It did not matter.
May have been days, may have been minutes, and when he stopped he fell to the ground at once, on his hands and knees in the mud and panting. He coughed weakly, tilted back his head to let cool storm water down his parched throat, labored to stand. Worn, cold, shivering with adrenaline, he could barely think, just feel, and feel the wind, and feel the free air, and feel his living body.
He staggered, started walking. Home. Not home. Not yet. Stares, disbelief, shouts. Not yet, not now. Felt hot, cooling under the rain. There was a cave in the hillside, he glanced into it with dim eyes. Blessed darkness, and – candlelight – and –
She stared up to him from where she was sitting, a book in her lap, and upon her shivering body only a thin summer dress. From the way she looked, it was painfully obvious that she had not even noticed the storm.
Her hand froze on its way to turn the page.
His gaze wandered, slowly, from the book up her arm, to her face, to her wild eyes, trying to understand the scene or register her expression. He thought he was alone.
There was such a storm outside…
They exchanged no words; there were none. She moved a little, making room for him to walk past her, and looked after him as he stumbled into the far side of the cave, there to collapse into a dreamless sleep almost at once. There was such a storm outside, while she was inside with her book, thought she was alone.
It didn't matter.
Come morning, he woke to find her gone, and not find her again for many months.
Spring in Tirion brought with it beautiful days. The blue sky was absolutely cloudless, awash with the light of fair Laurelin, radiant and warm. The dew had not yet dried upon the many flowers opening to greet the morning in the Square of the Mindon. There gray stones cast playful shadows and wind was whispering in between the trees, and the water in the fountain at the center of the great marble surface sparkled and splashed merrily. There gem-laden statues shone and flags unfurled with the kindly breeze of morning, there voices were rising in song from the many windows around. There, Nerdanel twined blue flowers into her hair and stroked the marble, humming a quiet tune, and the golden light played on her face and in her hair, gently, like the hands of a lover.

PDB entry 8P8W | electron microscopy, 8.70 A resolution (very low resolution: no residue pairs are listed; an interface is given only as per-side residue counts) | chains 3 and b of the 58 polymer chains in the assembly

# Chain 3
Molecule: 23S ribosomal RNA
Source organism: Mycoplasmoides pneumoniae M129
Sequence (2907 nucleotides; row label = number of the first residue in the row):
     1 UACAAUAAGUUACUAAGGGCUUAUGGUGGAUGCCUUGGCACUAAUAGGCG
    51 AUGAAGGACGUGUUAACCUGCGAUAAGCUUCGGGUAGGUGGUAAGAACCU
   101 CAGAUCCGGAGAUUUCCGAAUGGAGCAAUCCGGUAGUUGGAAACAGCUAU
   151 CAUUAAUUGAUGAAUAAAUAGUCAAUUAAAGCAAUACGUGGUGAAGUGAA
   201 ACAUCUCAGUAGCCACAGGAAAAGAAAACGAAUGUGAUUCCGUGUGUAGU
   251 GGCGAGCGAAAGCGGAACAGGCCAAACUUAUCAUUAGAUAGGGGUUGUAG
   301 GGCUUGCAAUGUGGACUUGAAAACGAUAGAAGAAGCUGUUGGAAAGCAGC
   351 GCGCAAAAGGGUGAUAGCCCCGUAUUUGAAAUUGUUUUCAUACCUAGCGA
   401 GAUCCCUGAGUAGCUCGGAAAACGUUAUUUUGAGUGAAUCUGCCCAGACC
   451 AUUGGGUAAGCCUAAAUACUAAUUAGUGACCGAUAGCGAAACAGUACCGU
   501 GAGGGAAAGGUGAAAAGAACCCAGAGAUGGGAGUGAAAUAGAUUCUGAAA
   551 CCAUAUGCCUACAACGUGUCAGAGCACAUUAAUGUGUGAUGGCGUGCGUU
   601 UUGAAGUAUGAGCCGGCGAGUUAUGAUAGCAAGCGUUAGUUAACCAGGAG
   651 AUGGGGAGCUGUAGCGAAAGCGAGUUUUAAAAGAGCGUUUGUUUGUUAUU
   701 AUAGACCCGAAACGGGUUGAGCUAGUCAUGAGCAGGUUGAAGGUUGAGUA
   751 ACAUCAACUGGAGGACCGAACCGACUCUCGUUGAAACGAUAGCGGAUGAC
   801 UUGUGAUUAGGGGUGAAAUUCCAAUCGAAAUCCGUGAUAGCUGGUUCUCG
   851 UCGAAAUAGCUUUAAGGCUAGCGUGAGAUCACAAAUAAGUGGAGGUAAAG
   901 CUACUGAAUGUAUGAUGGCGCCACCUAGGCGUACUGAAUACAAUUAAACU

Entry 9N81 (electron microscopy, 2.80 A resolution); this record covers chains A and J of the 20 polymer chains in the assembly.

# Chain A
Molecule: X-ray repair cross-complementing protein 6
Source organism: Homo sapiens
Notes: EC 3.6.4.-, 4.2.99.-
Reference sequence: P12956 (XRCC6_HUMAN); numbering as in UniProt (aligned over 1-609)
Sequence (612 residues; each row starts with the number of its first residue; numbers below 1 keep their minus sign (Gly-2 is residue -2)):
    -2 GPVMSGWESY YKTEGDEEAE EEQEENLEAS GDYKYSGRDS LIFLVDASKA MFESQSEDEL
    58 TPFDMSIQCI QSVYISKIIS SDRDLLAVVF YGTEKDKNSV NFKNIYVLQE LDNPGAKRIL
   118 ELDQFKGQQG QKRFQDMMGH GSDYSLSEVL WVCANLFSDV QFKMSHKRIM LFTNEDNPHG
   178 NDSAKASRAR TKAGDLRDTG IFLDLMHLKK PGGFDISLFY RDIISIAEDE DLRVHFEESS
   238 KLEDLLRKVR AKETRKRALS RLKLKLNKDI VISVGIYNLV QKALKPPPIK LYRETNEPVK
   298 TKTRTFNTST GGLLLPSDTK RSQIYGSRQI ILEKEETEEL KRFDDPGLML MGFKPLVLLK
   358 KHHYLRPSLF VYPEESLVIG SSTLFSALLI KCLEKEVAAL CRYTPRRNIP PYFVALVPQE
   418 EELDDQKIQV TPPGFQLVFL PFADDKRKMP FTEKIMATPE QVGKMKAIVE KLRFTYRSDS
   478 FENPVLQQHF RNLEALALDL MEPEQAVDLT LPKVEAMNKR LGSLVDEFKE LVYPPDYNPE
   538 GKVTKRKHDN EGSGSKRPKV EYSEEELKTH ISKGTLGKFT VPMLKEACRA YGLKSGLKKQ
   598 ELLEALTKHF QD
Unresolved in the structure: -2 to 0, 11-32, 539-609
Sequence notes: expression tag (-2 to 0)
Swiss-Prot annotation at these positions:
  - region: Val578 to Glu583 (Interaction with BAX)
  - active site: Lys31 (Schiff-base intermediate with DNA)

It really was a lovely day, peaceful, harmonious, radiant.
Then he came storming down the street as a great black cloud, lighting in his eyes and thunder in his steps and the clash of wind and rain in the large fists that rose to strike the walls. Tall and hugely built and with his dark hair flowing past his waist, his presence tore asunder every pretense of peace the sweet morning may have tried to maintain. He kicked at the stones, trampled the flowers, struck at the shining surface of the water, and angrily sweeping at his tear-streaked face, settled near a wall, hiding from the sky.
Nerdanel was taken aback, but she could hardly say she was surprised.
She moved her eyes reluctantly from the light shining of West and sought out his gray gaze under the mess that was his hair, but did not find out.
Sighing soundlessly, she turned back to the light and the flowers and sat in silence as Feanor began sobbing loudly, crying as the little boy he had not been for twenty years bow. It was a long time before he relaxed; by the time his breath settled, she realized smust have sat aimlessly for almost an hour.
She did not havebe told why he sought the shadows; every Elf in Tirion knew of the lovely, golden-haired newborn son of the Noldoran.
"Curse her…" she heard him mutter. "Curse them both, forever…!"
Nerdanel sang, softly, to herself and the wind.
Behind her, Feanor slowly raised his head, gray eyes wide open in astonishment and sad longing. She had a good voice, as did all the Eldar, if not unique or particularly skilled. She sang very quietly and her song seemed to mingle freely with the sunlight and the sounds of the early morning. Ever so slowly, he rose and walked towards her as her song drifted on. The light could not quite penetrate his long hair and left his face to shadow, but she lifted her head, and her own face basked in the golden radiance. For a precious moment, they were frozen both, clashing and attracting opposites like two sides of a coin, live silver and gold and a day.
Nerdanel gave a sharp yelp and jumped up at the sudden touch on her arm. Feanor's hands were large and crushing, and he held her as he would a fleeing prey.
She spun to look him in the face, startled and hurt. There was no anger in his gaze as much as there was need. For a dread second she did not know what to think he wanted, but his eyes were those of a child in pain. He spoke to her in a voice that broke, words that made no sense.